Bioinspired Topological Surfaces for Mitigating Water, Thermal and Energy Crises

Research output: Journal Publications and Reviews (RGC: 21, 22, 62)21_Publication in refereed journalpeer-review

View graph of relations


Original languageEnglish
Pages (from-to)199-212
Journal / PublicationAccounts of Materials Research
Issue number2
Online published14 Jan 2022
Publication statusPublished - 25 Feb 2022


CONSPECTUS: The remarkable advances in technical and industrial fields have stimulated the world's economic prosperity and population growth while also exacerbating the global water, thermal, and energy crises. To mitigate these crises, numerous large-scale devices have been constructed to harvest water, dissipate heat, and generate energy, yet they still encounter several bottlenecks, such as bulky size and climatic and/or geographic constraints. In contrast, miniature and portable water-based devices have demonstrated their tremendous potential in water harvesting and thermal/energy management due to the ubiquitous existence, large phase-change latent heat, and abundant kinetic energy of water. Owing to the strong dependence of their performance on the interfacial interactions between water and a surface, designing novel surface topology, in both physical and chemical aspects, is of practical importance to impart them with the ability to control the interfacial interaction/exchange among water, heat, and energy in an efficient, precise, and programmable manner.Developing novel, functional, and topological surfaces can involve learning from nature because many living organisms have evolved functional surface topologies to fundamentally tailor their interactions with liquids to survive in complicated and harsh environments. Although great progress has been made in bioinspired topological surfaces, two major bottlenecks consisting of a fundamental understanding and practical applications remain elusive. From the perspective of a fundamental understanding, the principles by which the surface topology of an organism controls the dynamic behavior of water droplets need to be deciphered comprehensively. From the perspective of practical applications, rationally designing surface topologies to achieve multifunctionality in industrial processes, especially in complex and harsh conditions, is of great importance. In this Account, we systematically review our recent progress in promoting bioinspired topological surfaces toward practical applications. We start with a fundamental investigation of various topological surfaces for rapid droplet bouncing facilitated by specific surface structures or a slippery liquid film. Subsequently, we introduce different surface topology designs for directional liquid transport. On the basis of these fundamental understandings, we further demonstrate their representative practical applications, including water harvesting, thermal management, and energy conversion. Finally, we offer a brief summary and perspectives on the development of novel bioinspired topological surfaces.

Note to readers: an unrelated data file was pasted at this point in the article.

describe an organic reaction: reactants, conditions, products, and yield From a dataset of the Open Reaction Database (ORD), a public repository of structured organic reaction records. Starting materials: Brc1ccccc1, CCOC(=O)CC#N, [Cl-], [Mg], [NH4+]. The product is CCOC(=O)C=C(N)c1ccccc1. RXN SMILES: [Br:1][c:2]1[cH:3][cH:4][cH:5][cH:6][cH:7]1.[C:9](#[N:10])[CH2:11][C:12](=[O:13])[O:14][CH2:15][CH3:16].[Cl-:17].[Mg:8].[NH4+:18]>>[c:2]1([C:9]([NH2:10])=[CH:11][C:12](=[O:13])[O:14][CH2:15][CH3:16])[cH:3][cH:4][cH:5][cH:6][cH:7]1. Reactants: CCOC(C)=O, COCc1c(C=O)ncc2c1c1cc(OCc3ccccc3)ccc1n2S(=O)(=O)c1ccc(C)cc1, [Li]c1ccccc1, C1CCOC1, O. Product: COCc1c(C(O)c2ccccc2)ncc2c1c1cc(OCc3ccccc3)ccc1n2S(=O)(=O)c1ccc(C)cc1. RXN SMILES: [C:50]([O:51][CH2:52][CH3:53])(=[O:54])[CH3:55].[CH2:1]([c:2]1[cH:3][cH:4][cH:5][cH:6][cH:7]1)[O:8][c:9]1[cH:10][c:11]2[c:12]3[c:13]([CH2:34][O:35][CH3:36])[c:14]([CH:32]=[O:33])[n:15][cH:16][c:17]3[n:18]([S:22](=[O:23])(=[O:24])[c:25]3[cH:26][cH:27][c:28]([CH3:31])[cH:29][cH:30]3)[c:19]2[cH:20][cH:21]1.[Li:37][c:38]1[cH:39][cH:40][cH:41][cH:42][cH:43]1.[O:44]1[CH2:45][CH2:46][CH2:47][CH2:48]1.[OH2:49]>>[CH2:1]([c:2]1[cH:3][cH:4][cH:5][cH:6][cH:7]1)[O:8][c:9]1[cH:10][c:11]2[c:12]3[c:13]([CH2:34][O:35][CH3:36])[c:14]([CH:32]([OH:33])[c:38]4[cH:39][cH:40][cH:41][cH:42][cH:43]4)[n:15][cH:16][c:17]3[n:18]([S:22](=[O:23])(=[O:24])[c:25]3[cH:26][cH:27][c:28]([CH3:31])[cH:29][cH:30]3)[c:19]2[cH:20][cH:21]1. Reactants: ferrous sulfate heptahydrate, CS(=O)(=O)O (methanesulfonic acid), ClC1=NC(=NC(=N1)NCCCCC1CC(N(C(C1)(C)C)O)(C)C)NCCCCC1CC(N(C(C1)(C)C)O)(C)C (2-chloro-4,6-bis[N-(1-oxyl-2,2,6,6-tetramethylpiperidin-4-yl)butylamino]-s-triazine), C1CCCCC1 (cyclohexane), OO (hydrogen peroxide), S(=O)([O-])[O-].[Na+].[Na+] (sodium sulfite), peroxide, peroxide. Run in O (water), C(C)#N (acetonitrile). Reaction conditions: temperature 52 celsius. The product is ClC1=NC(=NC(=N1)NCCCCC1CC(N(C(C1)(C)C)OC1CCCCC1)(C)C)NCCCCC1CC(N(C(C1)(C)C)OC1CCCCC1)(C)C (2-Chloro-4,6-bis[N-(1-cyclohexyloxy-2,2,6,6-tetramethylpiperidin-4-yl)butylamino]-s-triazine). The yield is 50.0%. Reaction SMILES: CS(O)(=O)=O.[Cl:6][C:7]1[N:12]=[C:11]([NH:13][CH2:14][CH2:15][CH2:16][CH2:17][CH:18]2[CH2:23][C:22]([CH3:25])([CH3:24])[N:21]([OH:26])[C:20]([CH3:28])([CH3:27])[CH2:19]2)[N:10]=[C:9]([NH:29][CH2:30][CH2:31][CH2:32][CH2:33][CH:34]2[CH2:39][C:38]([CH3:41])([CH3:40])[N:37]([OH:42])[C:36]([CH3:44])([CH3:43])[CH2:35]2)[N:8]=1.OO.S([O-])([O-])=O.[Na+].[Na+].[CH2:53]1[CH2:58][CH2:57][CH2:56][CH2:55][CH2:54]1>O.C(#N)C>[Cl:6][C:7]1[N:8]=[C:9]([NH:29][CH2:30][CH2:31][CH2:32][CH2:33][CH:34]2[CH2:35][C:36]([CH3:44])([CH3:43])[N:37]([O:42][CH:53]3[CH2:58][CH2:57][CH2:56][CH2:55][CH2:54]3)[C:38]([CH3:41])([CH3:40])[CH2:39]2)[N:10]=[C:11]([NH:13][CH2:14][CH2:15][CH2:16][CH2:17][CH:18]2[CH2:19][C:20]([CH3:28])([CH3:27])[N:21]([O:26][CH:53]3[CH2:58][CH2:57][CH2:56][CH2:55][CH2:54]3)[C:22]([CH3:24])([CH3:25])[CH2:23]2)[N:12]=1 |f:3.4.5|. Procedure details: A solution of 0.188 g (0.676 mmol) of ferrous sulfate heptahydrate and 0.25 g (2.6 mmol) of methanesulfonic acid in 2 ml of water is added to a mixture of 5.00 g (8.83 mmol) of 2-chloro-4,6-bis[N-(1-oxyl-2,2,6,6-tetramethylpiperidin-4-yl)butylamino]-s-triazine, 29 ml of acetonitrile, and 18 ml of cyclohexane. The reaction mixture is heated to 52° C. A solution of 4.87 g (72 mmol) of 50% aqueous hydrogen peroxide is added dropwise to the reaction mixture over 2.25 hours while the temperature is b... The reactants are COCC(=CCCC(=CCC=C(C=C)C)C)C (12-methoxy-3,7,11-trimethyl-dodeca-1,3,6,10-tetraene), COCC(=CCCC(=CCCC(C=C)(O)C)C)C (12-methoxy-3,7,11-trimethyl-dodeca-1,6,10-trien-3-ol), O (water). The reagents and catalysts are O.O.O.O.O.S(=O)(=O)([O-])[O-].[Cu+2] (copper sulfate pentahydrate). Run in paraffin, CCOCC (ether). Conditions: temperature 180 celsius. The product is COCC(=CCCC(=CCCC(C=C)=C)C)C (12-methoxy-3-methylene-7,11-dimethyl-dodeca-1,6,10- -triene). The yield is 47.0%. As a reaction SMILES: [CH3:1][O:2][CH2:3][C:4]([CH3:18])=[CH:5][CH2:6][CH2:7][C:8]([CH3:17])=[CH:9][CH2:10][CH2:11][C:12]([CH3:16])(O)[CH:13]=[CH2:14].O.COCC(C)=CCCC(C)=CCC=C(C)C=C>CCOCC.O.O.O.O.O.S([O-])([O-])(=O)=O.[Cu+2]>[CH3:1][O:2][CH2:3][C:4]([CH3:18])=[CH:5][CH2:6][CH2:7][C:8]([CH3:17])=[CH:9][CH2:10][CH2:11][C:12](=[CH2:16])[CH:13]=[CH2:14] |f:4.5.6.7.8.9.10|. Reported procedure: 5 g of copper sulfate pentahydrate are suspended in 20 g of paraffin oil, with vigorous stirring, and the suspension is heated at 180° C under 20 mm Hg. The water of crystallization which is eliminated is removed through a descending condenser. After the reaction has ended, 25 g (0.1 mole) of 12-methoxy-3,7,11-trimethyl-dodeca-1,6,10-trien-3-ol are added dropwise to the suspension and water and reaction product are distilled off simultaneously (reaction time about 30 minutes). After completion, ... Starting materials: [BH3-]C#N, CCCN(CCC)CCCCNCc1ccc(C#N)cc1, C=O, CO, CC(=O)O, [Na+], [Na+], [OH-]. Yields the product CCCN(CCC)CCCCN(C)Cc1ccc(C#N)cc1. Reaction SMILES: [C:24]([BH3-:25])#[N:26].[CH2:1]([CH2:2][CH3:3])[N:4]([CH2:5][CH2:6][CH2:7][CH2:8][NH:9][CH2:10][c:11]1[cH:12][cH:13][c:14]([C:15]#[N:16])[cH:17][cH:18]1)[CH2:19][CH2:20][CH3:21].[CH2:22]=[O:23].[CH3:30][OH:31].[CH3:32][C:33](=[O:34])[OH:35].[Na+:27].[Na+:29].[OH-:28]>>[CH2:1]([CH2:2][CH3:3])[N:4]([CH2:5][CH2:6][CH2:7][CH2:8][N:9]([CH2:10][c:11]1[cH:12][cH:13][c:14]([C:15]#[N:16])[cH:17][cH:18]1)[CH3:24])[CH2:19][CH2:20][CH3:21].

Research Area(s)